Johann Sebastian Bach was on his list.
Alf can’t imagine the great composer being a great conversationalist, other than to ask his missus if she was in the mood tonight, something that presumably happened fairly often because he had heaps of kids.
The tally is recorded here.
Of the seven children that Johann Sebastian Bach had with his first wife only three survived him. Two of these had musical careers of their own: Wilhelm Friedemann and the aforementioned Carl Philipp Emanuel Bach.
After his first wife died, Johann Sebastian Bach then married Anna Magdalena Wilcken, herself a gifted soprano and daughter of the court trumpeter of Prince Saxe-Weissenfels. They had 13 children, of whom Gottfried Heinrich, Johann Christoph Friedrich and Johann Christian became significant musicians.
This information, when combined with information gleaned only today from the Daily Mail (see here) is instructive about the size of the Bach spouses’ feet.
The second Mrs Bach likely had bigger feet than the first Mrs Bach.
That’s because –
Women’s feet really can increase in size when they are expecting – and the change can be permanent, a study has shown.
Researchers were testing the claim often made by women that they rise a shoe size during pregnancy, when flat feet are a common problem.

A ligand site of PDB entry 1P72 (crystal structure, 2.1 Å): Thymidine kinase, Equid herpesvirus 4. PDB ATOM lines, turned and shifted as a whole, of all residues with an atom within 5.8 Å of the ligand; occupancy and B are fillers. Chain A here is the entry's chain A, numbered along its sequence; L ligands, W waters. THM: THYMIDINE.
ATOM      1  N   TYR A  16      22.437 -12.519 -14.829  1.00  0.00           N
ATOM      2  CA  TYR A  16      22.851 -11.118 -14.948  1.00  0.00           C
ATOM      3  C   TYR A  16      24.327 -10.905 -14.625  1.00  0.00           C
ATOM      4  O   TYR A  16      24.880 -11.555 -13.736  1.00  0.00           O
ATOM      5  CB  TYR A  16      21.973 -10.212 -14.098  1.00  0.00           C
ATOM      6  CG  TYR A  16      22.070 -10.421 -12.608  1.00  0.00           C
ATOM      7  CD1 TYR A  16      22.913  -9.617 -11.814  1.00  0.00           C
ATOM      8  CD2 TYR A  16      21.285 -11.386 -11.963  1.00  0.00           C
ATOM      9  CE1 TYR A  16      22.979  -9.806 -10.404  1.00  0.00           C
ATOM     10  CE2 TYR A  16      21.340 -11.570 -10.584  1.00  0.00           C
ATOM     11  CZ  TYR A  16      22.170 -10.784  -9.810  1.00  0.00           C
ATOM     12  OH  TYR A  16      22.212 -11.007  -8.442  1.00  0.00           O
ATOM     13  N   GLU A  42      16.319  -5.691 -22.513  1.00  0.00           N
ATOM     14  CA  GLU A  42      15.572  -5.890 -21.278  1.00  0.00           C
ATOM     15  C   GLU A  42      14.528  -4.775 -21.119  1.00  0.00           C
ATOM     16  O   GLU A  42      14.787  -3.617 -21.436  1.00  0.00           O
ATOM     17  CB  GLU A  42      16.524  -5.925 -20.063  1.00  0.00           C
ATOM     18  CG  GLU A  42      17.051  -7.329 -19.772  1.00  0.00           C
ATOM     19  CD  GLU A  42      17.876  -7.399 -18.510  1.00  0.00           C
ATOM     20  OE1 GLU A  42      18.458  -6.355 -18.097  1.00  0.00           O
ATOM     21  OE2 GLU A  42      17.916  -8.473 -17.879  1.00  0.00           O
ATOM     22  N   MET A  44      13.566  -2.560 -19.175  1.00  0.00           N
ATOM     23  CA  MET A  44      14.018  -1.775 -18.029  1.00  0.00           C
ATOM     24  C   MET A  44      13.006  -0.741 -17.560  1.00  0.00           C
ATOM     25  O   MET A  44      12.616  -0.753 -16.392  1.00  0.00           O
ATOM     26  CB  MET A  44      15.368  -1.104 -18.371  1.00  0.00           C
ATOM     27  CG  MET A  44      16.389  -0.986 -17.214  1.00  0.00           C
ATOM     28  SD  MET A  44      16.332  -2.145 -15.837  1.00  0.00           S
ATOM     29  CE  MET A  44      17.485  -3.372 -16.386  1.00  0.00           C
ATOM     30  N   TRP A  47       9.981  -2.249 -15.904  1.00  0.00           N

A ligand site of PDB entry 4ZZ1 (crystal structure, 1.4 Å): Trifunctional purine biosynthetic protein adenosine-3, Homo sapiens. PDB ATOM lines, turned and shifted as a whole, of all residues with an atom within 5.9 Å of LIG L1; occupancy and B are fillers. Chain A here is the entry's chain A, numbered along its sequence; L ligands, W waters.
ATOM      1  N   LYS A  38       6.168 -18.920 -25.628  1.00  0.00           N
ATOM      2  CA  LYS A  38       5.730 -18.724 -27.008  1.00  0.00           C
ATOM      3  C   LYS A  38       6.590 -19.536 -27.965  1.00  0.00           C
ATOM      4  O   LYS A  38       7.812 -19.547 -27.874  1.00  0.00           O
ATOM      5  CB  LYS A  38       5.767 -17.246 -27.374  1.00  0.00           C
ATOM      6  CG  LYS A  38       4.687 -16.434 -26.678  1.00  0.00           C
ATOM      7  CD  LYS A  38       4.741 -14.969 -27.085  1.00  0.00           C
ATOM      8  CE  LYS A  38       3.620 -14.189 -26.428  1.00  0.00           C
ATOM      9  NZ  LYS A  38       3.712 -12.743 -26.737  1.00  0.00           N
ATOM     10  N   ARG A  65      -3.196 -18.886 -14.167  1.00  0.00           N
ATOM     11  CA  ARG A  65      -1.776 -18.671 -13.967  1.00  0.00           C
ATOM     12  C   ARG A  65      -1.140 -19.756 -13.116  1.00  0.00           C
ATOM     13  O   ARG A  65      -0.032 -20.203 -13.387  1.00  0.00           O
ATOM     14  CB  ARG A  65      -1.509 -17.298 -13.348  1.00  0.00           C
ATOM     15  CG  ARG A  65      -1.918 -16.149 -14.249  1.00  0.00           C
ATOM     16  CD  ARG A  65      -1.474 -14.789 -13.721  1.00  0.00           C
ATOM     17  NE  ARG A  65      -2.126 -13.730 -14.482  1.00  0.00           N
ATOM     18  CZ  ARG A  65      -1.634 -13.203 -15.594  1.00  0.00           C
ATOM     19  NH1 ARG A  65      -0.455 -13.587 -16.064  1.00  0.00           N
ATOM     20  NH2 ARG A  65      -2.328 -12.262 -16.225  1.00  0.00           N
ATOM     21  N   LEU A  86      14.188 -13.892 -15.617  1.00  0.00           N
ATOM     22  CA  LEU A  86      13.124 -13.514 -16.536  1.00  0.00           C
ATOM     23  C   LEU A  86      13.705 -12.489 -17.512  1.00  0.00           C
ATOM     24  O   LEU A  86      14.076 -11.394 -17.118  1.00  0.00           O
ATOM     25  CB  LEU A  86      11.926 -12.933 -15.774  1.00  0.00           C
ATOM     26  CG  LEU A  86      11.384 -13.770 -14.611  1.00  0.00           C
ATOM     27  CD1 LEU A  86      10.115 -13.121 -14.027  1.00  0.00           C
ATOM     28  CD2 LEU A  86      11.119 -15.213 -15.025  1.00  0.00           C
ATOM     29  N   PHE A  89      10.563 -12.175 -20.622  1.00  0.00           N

It seems an actress by name of Denise Van Outen revealed two years ago that during her pregnancy with daughter Betsy her feet grew from size five to six – and stayed that way.
It further seems she would not be alone in being lumbered with bigger feet after bearing a child.
Doctors believe the arch of the foot flattens out, possibly due to the extra weight and increased looseness of the joints associated with pregnancy.
And the new study, published in the March issue of the American Journal of Physical Medicine & Rehabilitation, suggests this loss of arch height is permanent.
The University of Iowa study followed 49 pregnant women and collected arch measurements, both at rest and when walking, during the first trimester of pregnancy, and again five months after childbirth.
And the results?
The researchers found that 60 to 70 per cent of the women in the study saw arch height and measures of arch rigidity decrease significantly from early pregnancy to five months after childbirth, causing corresponding increases in foot length – between 2mm and 10mm – and arch drop.
The Grumbles’ thirst for knowledge knows no bounds, of course, and Mrs G. set out to find out which one woman has borne the most sprogs.
The answer (here) is that the record for most babies born to one woman is 69.
She was the first wife of Feodor Vassilyev, a peasant from Shuya, Russia who lived from 1707-1782. We can only speculate how many fire safety ordinances he violated by housing all his progeny in his little peasant sized hovel.
And how did she manage this feat, given most women only have about 30-ish years of baby making ability?
She gave birth to sixteen pairs of twins, seven sets of triplets, and four sets of quadruplets; so basically a veritable baby making factory who scoffs at “one at a timing” it. Amazingly, 67 of her children survived infancy, which was a remarkable rate for the day.
The mind boggles.
But to what extent did the same thing happen to Mrs Vassilyev’s feet?